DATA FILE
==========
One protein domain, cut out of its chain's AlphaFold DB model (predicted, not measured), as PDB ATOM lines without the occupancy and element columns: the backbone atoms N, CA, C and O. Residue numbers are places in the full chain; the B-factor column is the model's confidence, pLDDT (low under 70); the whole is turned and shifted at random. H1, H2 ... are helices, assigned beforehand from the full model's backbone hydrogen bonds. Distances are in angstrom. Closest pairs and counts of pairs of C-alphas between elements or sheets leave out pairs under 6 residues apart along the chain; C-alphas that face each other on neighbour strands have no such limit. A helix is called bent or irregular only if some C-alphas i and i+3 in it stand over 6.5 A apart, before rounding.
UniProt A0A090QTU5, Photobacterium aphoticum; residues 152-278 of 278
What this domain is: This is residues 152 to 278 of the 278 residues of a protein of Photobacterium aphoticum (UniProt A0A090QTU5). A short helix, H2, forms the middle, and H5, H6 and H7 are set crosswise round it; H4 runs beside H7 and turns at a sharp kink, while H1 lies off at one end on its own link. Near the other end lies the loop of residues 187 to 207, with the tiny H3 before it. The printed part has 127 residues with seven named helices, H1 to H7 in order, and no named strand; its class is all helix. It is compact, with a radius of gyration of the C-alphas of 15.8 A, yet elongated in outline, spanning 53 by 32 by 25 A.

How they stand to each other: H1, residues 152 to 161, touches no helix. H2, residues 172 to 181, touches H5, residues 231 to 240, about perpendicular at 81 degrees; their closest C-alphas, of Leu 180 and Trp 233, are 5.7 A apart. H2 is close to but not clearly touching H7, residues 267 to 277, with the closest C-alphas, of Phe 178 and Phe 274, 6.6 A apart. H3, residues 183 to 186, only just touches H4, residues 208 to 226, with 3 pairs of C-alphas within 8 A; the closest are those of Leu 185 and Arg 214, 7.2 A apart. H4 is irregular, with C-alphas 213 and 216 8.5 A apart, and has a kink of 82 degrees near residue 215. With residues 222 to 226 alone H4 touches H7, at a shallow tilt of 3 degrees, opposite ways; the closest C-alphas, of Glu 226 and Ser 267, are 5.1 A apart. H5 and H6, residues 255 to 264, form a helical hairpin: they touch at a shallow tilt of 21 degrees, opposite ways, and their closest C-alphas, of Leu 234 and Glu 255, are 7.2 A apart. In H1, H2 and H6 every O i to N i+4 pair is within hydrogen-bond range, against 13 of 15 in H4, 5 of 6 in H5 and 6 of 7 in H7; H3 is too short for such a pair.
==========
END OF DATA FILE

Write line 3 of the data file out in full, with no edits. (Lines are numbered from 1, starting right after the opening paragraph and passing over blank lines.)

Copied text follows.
How they stand to each other: H1, residues 152 to 161, touches no helix. H2, residues 172 to 181, touches H5, residues 231 to 240, about perpendicular at 81 degrees; their closest C-alphas, of Leu 180 and Trp 233, are 5.7 A apart. H2 is close to but not clearly touching H7, residues 267 to 277, with the closest C-alphas, of Phe 178 and Phe 274, 6.6 A apart. H3, residues 183 to 186, only just touches H4, residues 208 to 226, with 3 pairs of C-alphas within 8 A; the closest are those of Leu 185 and Arg 214, 7.2 A apart. H4 is irregular, with C-alphas 213 and 216 8.5 A apart, and has a kink of 82 degrees near residue 215. With residues 222 to 226 alone H4 touches H7, at a shallow tilt of 3 degrees, opposite ways; the closest C-alphas, of Glu 226 and Ser 267, are 5.1 A apart. H5 and H6, residues 255 to 264, form a helical hairpin: they touch at a shallow tilt of 21 degrees, opposite ways, and their closest C-alphas, of Leu 234 and Glu 255, are 7.2 A apart. In H1, H2 and H6 every O i to N i+4 pair is within hydrogen-bond range, against 13 of 15 in H4, 5 of 6 in H5 and 6 of 7 in H7; H3 is too short for such a pair.